Sam Bauman: Live talent at Reno Eldorado showroom



The Eldorado continues to surprise with Reno’s only regular casino stage entertainment, in this case the musical comedy, “The Producers.” And if you buy a ticket at $25 you can get 50 percent off on your preshow dinner. Mel Brooks did the dialog and music for the Broadway hit.

Here Max the real producer is played by Bailey Burcham, Leo his accountant by Tyler Schrer and Ulla by Rachel Addington. All more than sparkle in their roles. It’s a pleasure to watch them at work.

The plot involves raising money for a new play, after discovering that the last one lost money but wound up with $10,000 leftover in budget. So they decide to stage the worst play they could find. It turns out to be “Springtime for Hitler,” but instead of flopping the audience mistakes it for satire and it’s a hit.

The Eldorado production is slightly shortened to keep it at two hours, but Mel Brooks’ humor comes through.

Truly a funny and high-keyed production. Maybe it is the beginning of a new era of seriously funny Broadway shows in Reno.

“Girl on the Train” worth your viewing

Senior movie fans who were disappointed by the sloppy Hollywood rip-off of Akira Kurosawa’s “The Seven Samurai” called “The Magnificent Seven” (starring Denzel Washington) can revive movie hopes with “The Girl on the Train,” a taut, complex film directed by Taylor Tate with enough tension to keep seniors and other viewers entranced.

This is a psychological thriller in the best tradition adapted from Paula Hawkins’ best-seller novel. This commentary is long but makes up for lousy “Seven.”

Emily Blunt stars as a recent divorcée who takes the train into Manhattan and her imaginary job (she was fired because of an alcoholic blunder) daily, sipping booze from a designer bottle. En route at a stop she sees a blonde embracing a man (Luke Evans and Haley Bennett) on a patio rooftop in her old neighborhood. She also sees her former married home where her ex-husband Tom (Justin Theroux) and wife Anna (Rebecca Ferguson) live with their baby daughter.

Taylor directs with a sure hand for tension, holding the violent scenes to the last 15 minutes.

Now that Rachel showed up around more often, especially leaving the home of the neighbor where his wife was at first missing, but now dead, Anna is in a worse condition. She would always look behind her whenever she went anywhere, she would listen to what is going on in the house, if any creak was out of place as if someone was here. This led into more and more fights with Tom.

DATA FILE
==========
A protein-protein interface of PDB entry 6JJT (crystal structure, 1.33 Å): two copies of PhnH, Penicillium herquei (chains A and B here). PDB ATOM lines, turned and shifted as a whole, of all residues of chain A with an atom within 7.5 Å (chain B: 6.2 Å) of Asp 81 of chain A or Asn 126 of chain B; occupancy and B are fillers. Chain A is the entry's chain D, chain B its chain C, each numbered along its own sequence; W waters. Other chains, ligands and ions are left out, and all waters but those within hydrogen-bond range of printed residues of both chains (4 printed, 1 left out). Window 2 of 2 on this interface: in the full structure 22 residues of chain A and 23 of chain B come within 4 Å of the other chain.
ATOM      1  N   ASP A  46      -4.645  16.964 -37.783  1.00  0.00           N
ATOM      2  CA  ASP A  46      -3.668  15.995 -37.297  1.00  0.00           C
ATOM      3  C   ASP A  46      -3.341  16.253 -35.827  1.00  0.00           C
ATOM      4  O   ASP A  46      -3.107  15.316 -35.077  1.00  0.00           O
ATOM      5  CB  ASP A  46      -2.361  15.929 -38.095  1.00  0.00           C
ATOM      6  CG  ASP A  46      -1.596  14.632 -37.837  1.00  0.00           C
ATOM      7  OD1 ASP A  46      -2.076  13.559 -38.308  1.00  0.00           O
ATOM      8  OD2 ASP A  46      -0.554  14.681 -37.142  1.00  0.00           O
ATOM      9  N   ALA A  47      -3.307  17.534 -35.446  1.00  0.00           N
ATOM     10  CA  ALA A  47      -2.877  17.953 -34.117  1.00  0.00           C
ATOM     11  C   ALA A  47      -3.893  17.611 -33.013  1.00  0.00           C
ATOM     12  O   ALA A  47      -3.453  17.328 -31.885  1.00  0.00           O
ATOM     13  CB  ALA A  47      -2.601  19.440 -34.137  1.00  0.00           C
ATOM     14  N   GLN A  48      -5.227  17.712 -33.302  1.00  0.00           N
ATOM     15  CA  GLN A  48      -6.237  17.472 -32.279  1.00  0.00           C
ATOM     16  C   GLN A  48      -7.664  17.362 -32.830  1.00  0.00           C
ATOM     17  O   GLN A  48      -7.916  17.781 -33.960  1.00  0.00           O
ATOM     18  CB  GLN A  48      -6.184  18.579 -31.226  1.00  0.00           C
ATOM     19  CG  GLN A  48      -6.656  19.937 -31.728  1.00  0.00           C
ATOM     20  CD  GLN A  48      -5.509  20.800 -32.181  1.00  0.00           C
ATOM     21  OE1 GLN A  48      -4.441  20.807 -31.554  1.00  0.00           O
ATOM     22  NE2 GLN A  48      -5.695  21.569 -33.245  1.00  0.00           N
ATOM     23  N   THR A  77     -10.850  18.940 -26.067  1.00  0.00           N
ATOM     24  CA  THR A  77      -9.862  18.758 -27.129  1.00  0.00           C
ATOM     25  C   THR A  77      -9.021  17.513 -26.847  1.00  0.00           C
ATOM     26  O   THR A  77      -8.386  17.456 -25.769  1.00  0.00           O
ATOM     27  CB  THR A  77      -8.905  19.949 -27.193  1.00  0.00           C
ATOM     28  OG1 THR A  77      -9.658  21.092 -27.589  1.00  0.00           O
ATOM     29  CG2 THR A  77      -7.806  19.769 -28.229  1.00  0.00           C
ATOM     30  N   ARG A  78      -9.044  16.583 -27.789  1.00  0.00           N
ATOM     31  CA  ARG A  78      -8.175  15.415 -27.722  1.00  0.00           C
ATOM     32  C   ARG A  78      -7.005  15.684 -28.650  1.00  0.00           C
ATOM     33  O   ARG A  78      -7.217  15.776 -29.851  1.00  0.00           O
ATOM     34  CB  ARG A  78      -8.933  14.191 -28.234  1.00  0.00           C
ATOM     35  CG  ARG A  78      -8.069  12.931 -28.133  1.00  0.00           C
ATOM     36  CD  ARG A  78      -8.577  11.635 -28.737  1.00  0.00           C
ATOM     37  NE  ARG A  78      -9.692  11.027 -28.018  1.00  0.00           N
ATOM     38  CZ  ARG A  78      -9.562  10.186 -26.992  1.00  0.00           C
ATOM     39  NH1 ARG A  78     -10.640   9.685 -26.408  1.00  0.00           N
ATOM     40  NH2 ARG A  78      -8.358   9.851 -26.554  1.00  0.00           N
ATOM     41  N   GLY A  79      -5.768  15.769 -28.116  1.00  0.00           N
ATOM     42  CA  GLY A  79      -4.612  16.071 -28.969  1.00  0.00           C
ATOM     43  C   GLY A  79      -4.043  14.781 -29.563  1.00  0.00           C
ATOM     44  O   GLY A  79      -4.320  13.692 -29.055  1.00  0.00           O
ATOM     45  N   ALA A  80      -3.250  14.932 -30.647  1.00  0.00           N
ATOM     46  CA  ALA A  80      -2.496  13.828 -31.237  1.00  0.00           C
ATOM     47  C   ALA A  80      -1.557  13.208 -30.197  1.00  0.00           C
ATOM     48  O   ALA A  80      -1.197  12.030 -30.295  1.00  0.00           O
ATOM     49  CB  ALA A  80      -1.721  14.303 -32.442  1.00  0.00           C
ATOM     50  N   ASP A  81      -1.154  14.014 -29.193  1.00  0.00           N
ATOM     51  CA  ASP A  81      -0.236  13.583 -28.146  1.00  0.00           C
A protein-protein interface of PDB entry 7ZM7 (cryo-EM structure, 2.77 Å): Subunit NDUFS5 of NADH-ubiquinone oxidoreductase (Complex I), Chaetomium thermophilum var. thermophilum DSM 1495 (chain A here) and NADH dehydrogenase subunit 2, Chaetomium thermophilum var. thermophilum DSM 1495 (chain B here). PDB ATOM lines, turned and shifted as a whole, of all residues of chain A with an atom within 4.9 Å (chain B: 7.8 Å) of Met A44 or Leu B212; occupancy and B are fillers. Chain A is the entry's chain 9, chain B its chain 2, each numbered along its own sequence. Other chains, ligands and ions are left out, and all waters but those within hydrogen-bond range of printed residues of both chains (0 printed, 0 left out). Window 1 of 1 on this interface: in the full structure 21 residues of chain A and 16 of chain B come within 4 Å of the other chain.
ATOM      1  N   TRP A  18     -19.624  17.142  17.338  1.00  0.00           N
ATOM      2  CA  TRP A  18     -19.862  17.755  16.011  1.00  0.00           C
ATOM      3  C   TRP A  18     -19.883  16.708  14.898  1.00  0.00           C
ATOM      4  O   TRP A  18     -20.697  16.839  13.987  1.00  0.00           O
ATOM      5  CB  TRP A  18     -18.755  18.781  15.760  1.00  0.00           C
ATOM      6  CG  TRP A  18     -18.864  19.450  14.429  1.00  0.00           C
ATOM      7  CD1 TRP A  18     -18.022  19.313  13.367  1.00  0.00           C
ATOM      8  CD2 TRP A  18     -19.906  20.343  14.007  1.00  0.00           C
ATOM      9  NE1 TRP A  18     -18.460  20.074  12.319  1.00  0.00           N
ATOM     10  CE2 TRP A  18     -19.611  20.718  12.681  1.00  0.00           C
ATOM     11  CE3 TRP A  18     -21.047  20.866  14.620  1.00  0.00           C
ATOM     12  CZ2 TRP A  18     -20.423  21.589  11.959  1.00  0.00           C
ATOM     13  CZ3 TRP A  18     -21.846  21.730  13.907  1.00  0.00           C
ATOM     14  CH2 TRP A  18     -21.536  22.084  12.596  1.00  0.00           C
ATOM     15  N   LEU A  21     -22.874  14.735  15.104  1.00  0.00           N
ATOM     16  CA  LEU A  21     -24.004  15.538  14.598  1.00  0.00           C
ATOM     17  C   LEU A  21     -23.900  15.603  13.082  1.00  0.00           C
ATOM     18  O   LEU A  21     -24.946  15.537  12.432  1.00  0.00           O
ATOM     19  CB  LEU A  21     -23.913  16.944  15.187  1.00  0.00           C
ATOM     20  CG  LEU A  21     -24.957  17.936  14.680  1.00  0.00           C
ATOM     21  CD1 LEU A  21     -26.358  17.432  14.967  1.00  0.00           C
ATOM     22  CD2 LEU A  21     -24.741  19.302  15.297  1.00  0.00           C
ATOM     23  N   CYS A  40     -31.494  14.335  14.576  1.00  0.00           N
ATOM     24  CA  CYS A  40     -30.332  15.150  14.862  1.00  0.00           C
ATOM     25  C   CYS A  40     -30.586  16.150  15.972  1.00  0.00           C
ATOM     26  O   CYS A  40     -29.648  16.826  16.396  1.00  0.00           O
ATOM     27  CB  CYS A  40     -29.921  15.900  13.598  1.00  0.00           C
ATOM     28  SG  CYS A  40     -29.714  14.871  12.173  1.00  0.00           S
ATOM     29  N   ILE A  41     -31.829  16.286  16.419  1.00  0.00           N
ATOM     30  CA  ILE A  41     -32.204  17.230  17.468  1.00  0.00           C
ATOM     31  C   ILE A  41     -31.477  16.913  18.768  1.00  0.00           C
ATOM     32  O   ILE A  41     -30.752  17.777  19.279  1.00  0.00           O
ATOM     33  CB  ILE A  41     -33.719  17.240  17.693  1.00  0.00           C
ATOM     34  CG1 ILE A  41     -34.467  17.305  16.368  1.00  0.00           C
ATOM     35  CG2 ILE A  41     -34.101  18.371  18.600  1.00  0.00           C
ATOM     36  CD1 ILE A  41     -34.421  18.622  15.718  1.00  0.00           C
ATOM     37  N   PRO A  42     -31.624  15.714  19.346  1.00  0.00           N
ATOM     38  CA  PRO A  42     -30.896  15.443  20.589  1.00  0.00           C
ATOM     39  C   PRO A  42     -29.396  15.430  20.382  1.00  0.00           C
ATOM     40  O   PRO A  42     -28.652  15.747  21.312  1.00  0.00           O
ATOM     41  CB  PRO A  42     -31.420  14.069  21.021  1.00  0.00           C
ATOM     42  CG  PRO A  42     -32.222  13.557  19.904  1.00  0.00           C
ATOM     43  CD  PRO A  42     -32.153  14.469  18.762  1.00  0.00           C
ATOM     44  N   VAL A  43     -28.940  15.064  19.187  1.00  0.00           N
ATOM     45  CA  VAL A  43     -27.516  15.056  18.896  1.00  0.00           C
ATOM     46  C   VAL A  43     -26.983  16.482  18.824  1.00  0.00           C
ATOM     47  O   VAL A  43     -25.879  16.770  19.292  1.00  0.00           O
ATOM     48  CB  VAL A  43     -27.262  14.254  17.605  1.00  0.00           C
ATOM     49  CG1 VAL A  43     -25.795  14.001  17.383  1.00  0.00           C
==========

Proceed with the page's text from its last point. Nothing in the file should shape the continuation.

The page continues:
Rachel, focusing so hard on the night when Meghan went missing, finally remembers what happened, she stumbled out of the train station, went to a bar, had more drinks and banged on Tom and Anna’s house. Tom begged to drive her home but she wouldn’t have it and left. Tom got in the car and tried to find her and in a passage under a bridge where he punched her several times, got into the car and then started to drive away as Meghan turned a corner and got into his car as well. Rachel realizes that Tom did something to Meghan and runs to Tom and Anna’s house because Anna is in danger.

As she approaches the house, she climbs over the fence and into the backyard and walks in the house through the back to see Anna. Anna does not freak out as Rachel starts to tell her everything she knows, Anna seems to believe it but is doubtful.

During this time Tom comes homes and finds them talking together, he starts to confess after Rachel confronts him and he admits that the had an affair with Meghan, but only because Anna was too busy with the baby.

When Meghan tells him that she is pregnant and it is his child he says he wants her to get rid of it. Meghan is angry and she starts yelling at him that he will have to pay. They were at some sort of park/ravine where they used to go to have sex in the car if a bedroom wasn’t available. He wants to shut her up so he grabs a rock and smashed her head in several times and buries her.

After his confession, Rachel tries to run but he catches her and hits her several times and tells Anna to go upstairs. He grabs Rachel and pins her against the kitchen counter. Since it was her kitchen, as she remembers where everything was and nothing was moved, she pushed him away grabs something and runs out in the backyard. As he runs after her, he knocks her down, she turns around and shoves the cork screw into his neck. Anna comes running and starts to talk gently to him but Rachel sees she is digging it in deeper. The cops come and the girls cover each other by saying it was self-defense After everything is over, Rachel leaves and heads somewhere north on a train.

A complex and chilly tale. But it holds together, unlike “The Magnificent Seven” where nothing is magnificent and sometimes there are only six.

“Art” theaters

Used to be back in the ’70s that most towns of sufficient size had “art” cinemas where foreign movies were shown. I was young and the “art” houses were my intro to the larger world of film. We now don’t have art cinema that ai know of except in New York City and probably San Francisco, certainly not in Carson City. So I wonder where foreign film fans go to catch up on the rest of the film world. Even the Stadium movie house in Carson City mostly shows reruns of Galaxy features.

Sam Bauman writes about senior affairs, among other things, for the Nevada Appeal.


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